Utah lawmakers grapple with how to fund over $1.1 billion in infrastructure requests
SALT LAKE CITY, Utah — Utah legislative leaders say they have some major funding decisions on the horizon. It comes as they face over $1.1 billion in infrastructure requests alone.
How to pay over $1.1 billion in requests
The more than $1.1 billion in one-time requests come from the Utah legislature’s Infrastructure and General Government Appropriations Subcommittee.
Included on the long list of priority requests is $150 million to double-track FrontRunner. That’s an item Governor Spencer Cox’s budget recommended allocating $350 million.
Another priority request is $50 million to address traffic gridlock in the Wasatch canyons. Specifically, it could include widening Wasatch Boulevard, adding avalanche snow sheds and potentially building a gondola up Little Cottonwood Canyon.
Also, the committee has prioritized $6 million to fund rapid electric vehicle charging stations across rural Utah.
To this point, House Speaker Brad Wilson has characterized the roughly $1.1 billion price tag as “mind-boggling.”
“I’ll tell you what, we are over subscribed,” Wilson told reporters on Friday.
Possible solutions for Utah infrastructure needs
According to state leaders, bonding could be one possible way to meet the hefty requests.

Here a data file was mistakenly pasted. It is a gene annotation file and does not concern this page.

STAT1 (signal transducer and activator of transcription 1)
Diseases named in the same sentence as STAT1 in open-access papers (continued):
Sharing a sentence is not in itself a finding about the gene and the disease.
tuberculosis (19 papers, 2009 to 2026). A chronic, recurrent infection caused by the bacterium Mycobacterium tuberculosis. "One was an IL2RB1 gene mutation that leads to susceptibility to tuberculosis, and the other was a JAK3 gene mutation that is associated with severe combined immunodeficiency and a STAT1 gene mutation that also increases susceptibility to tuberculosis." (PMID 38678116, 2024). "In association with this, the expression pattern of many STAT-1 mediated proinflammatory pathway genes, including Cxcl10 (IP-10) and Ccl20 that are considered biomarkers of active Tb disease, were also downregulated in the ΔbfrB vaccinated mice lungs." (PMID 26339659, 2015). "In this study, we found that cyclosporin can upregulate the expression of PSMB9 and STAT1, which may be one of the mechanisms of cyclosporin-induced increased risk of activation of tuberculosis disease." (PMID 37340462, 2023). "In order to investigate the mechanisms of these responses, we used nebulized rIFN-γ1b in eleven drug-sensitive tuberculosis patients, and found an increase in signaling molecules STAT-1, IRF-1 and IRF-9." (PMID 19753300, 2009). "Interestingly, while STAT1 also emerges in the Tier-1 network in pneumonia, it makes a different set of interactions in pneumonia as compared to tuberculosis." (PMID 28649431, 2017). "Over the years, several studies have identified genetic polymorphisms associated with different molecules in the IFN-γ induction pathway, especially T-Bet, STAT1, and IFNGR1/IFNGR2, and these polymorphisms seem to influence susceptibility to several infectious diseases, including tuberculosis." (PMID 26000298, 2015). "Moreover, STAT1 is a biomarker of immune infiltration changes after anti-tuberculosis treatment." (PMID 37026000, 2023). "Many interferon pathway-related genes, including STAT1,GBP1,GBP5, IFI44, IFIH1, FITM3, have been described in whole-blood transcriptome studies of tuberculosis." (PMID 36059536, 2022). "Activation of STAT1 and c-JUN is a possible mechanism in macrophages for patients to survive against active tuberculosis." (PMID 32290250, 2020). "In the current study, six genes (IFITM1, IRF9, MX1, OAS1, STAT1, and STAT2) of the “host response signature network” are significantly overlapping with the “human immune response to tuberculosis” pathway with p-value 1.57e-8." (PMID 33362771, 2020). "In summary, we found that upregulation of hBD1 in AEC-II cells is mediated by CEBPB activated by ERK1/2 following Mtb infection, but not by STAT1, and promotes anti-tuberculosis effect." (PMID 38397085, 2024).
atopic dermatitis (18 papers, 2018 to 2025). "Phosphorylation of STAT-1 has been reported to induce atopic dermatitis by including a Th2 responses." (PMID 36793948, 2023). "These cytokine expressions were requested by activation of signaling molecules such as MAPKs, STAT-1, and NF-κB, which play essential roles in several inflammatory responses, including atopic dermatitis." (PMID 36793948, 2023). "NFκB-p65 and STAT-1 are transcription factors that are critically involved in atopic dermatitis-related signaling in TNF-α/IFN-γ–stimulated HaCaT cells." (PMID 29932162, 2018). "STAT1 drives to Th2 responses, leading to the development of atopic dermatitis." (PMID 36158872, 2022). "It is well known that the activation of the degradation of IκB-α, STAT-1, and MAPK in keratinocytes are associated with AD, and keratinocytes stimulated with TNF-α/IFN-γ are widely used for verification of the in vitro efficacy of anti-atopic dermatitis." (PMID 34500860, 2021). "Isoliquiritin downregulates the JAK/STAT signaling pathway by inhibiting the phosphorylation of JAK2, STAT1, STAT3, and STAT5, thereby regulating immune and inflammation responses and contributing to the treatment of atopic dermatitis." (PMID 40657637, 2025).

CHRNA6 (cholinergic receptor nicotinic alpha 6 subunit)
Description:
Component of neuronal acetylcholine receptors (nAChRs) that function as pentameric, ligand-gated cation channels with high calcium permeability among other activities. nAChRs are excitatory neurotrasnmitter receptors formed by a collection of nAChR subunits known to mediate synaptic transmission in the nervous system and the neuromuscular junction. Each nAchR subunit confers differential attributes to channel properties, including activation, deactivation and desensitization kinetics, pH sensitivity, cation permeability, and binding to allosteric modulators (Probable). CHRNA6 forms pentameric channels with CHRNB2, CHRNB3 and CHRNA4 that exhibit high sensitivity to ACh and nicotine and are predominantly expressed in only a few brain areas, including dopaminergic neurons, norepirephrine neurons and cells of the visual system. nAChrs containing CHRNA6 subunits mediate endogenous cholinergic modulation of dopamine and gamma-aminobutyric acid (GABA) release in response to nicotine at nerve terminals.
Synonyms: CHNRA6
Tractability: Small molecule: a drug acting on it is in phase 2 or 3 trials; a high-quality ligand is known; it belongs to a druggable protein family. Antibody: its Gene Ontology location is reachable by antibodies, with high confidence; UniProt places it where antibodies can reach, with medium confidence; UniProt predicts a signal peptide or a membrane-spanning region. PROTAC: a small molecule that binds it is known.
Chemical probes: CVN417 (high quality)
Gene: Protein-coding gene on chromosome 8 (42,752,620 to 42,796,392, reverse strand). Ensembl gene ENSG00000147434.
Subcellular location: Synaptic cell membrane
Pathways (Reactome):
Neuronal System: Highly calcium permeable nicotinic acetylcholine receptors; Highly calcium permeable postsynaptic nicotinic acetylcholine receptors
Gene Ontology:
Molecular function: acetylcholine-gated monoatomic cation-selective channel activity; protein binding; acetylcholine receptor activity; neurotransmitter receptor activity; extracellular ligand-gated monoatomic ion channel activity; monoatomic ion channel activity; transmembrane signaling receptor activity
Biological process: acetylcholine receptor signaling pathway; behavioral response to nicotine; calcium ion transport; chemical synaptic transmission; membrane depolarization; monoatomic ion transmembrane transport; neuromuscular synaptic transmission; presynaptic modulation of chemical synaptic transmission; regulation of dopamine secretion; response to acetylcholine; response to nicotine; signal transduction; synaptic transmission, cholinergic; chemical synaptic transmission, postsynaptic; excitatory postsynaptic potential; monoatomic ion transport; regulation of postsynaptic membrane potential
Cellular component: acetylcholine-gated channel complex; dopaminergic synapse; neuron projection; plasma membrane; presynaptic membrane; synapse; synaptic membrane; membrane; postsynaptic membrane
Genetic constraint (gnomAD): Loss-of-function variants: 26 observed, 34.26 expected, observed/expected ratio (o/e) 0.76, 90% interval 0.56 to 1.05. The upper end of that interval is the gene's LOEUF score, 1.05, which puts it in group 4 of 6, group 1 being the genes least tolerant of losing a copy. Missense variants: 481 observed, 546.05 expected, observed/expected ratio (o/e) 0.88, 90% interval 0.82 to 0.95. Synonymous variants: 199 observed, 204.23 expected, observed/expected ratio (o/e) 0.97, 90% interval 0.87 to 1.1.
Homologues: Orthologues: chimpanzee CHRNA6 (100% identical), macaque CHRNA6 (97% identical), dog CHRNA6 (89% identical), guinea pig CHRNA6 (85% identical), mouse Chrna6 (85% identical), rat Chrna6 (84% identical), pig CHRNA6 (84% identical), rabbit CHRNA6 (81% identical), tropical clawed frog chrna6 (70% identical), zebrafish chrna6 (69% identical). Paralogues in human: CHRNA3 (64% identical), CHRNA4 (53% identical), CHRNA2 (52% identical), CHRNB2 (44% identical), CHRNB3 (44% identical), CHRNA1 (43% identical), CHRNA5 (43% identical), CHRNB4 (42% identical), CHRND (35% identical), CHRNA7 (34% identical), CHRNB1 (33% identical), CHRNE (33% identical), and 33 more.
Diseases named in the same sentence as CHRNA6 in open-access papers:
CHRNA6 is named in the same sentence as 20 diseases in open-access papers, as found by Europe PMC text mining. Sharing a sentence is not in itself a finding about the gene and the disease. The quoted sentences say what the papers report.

“We are in talks with the Senate right now about bonding, and whether or not we will be bonding for infrastructure this year,” Wilson said.
One component that complicates matters is the fact that lawmakers have yet to receive updated revenue estimates. The most recent estimates indicated roughly $90 million of ongoing money and nearly $1 billion in one-time money available for appropriation.
“Listen, if we go back and just put back in the money we took out of buildings that we cut out of the budget last year, that’s $200 million,” said Wilson. “To double-track FrontRunner is another $350 million. We’ve got a long, long list of transportation projects that need to be built across the state. Then you’ve got a few regional economic drivers, whether it’s the (Utah Inland Port Authority) or the Point of the Mountain Authority that probably warrants state investment.”
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